Anyway Fr. Raymund Suriani made a good homily on this truth about remote and proximate preparations which apply, ina special way, to the Holy Eucharist. According to him, if we want to receive a Holy Communion in such a way that it bears good fruit in our lives, then we need to be properly prepared for the experience; and our preparation needs to be both remote and proximate. If it’s not, then yes, we will truly receive Jesus Christ, in His Body, Blood, Soul and Spirit, into our lives but it will not affect us in a powerful and lasting way.

So what about our remote preparation? What must we do, in other words, long before we come to Mass, in order to be more open to the Lord’s presence in the Blessed Sacrament? Well, first of all, we need to pray. If we are not praying everyday; if we are not making contact with the Lord in a daily basis, then we will probably not be able to make good contact with him here. It won’t happen.

Another element of remote preparation is study. The more we understand the mysteries of our faith, like the Eucharist, the more we can actively penetrate those mysteries.

Another important element of preparation is an examination of conscience. In fact, this is absolutely essential. St. Paul says in his first letter to the Corinthians: “A man should examine himself first; only then should he eat of the bread and drink of the cup. He who eats and drinks without recognizing the body eats and drinks a judgment on himself,” (11). In practical terms this means that if we have, for example, missed Mass on a Sunday or holyday without good reason; if we have engaged in illicit sexual activity, either with ourselves or someone else; if we are harboring deep hatred in our hearts, then we should not go to Communion until after we’ve made a good Confession.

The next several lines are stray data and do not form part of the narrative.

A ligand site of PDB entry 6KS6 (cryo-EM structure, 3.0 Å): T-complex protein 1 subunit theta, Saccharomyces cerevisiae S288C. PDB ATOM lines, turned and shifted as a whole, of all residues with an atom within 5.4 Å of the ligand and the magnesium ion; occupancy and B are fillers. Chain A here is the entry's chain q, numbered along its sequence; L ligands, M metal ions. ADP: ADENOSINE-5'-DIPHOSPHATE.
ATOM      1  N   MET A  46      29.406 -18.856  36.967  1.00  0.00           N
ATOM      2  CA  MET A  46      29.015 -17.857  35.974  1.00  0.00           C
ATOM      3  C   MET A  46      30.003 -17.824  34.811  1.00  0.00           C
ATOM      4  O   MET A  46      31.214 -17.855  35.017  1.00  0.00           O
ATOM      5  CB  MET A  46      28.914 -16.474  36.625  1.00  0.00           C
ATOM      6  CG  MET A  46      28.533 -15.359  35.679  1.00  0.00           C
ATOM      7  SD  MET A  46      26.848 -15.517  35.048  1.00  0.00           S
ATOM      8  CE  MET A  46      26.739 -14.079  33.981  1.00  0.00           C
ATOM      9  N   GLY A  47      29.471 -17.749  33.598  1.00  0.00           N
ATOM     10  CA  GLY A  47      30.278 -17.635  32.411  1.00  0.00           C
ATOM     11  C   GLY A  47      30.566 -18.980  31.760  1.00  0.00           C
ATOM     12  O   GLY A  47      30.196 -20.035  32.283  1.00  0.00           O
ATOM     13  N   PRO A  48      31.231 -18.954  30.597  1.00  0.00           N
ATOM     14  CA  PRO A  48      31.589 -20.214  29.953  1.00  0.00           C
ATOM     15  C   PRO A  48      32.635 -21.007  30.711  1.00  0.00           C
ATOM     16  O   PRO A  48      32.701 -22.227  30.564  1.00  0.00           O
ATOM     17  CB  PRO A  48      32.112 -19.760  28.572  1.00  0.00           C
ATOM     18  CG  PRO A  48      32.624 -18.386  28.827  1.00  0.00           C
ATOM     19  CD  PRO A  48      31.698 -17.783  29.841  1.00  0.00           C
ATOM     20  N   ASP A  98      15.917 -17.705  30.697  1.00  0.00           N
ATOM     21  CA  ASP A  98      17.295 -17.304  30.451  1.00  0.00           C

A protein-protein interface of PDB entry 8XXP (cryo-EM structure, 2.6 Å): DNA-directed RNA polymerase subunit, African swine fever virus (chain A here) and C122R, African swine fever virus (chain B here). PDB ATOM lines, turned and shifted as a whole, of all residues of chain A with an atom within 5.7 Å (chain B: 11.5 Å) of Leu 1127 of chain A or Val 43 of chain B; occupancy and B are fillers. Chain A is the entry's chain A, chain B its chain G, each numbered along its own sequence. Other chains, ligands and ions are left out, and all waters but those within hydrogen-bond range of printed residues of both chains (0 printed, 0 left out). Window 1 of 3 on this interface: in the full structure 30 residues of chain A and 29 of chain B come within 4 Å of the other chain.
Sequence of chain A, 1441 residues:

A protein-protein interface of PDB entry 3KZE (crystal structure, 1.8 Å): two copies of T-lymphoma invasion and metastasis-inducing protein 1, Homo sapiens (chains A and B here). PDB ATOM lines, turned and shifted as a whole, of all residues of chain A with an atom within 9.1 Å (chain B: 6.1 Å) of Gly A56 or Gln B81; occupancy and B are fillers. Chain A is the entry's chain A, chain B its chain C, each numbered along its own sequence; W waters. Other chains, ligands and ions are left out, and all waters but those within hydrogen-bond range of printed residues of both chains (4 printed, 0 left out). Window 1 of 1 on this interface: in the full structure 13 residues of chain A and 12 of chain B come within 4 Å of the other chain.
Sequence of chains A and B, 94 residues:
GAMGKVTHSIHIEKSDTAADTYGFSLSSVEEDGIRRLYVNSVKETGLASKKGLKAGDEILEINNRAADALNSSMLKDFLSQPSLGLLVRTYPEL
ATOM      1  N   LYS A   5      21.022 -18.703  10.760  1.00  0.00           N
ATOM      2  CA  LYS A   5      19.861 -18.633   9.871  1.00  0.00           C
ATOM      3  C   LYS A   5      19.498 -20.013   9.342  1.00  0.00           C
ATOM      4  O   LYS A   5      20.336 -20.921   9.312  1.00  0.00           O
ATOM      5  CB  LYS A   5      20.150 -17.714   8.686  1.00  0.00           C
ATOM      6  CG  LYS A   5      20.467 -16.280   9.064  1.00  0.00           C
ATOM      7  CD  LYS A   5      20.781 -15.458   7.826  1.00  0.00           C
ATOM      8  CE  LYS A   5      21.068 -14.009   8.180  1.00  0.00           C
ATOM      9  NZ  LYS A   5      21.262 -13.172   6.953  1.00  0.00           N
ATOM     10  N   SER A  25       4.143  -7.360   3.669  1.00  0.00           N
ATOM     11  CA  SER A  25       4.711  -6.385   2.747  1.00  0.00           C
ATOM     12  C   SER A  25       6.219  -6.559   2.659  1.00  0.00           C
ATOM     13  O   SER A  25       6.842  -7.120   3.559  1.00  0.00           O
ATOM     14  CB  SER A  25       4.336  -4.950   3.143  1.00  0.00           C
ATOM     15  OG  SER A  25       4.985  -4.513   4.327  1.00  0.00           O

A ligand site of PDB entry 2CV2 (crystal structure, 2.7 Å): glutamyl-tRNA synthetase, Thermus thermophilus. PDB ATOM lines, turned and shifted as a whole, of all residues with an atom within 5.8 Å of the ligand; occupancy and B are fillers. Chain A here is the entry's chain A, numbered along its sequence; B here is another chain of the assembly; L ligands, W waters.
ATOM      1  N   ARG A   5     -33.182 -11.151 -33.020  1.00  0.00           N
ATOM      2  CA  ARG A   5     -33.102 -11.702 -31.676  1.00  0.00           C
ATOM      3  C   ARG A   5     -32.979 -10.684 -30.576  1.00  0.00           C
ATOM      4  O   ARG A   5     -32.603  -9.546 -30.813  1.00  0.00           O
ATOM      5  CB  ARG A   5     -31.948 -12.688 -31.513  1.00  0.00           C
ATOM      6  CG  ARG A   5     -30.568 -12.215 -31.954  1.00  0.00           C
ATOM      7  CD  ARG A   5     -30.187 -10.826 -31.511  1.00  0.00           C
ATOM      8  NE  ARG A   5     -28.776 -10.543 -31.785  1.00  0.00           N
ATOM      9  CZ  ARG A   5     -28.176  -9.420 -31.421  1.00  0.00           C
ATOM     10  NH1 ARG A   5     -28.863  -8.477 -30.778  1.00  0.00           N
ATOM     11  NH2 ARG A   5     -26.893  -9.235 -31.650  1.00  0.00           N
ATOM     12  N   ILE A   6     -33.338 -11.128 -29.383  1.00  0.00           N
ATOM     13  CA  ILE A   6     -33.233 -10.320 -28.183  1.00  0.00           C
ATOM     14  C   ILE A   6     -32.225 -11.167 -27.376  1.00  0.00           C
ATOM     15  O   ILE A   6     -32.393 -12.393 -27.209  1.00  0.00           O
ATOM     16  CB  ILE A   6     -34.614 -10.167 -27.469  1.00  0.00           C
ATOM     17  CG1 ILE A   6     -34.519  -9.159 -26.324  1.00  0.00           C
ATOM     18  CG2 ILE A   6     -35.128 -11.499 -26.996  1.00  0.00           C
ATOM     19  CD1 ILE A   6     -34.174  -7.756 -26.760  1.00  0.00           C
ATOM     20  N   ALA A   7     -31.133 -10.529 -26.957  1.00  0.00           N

Then there are things we need to be concerned with just before we come to Communion. These are the elements of our proximate preparation. For example, concerning our clothing: Does our attire remind us that we are about to receive the King of kings and the Lord of lords? Or does it remind us of something else?

Concerning our thoughts: As we come down the aisle at Communion time, do we focus our thoughts on Jesus? or are we thinking about what we’re planning to do after Mass? Or are we focused on the people around us?

Concerning our actions: Do we approach the altar with hands folded? Do we make an act of reverence before we receive if we receive in the hand, do we make a fitting throne for the Lord and do we step to one side and consume the host reverently at the foot of the sanctuary?

Concerning our words: When the priest or extraordinary minister says, “The Body of Christ,” do we respond with a faith-filled and enthusiastic “Amen”?

Fruitful reception of the Holy Eucharist makes a big difference. According to Jesus, it not only gives us spiritual strength for this life, it also brings us one step closer to heaven. May all of us prepare properly and then receive fruitfully as often as possible.

See Today’s Readings:  Cycle B

Back to: Nineteenth Sunday in Ordinary Time (Year B)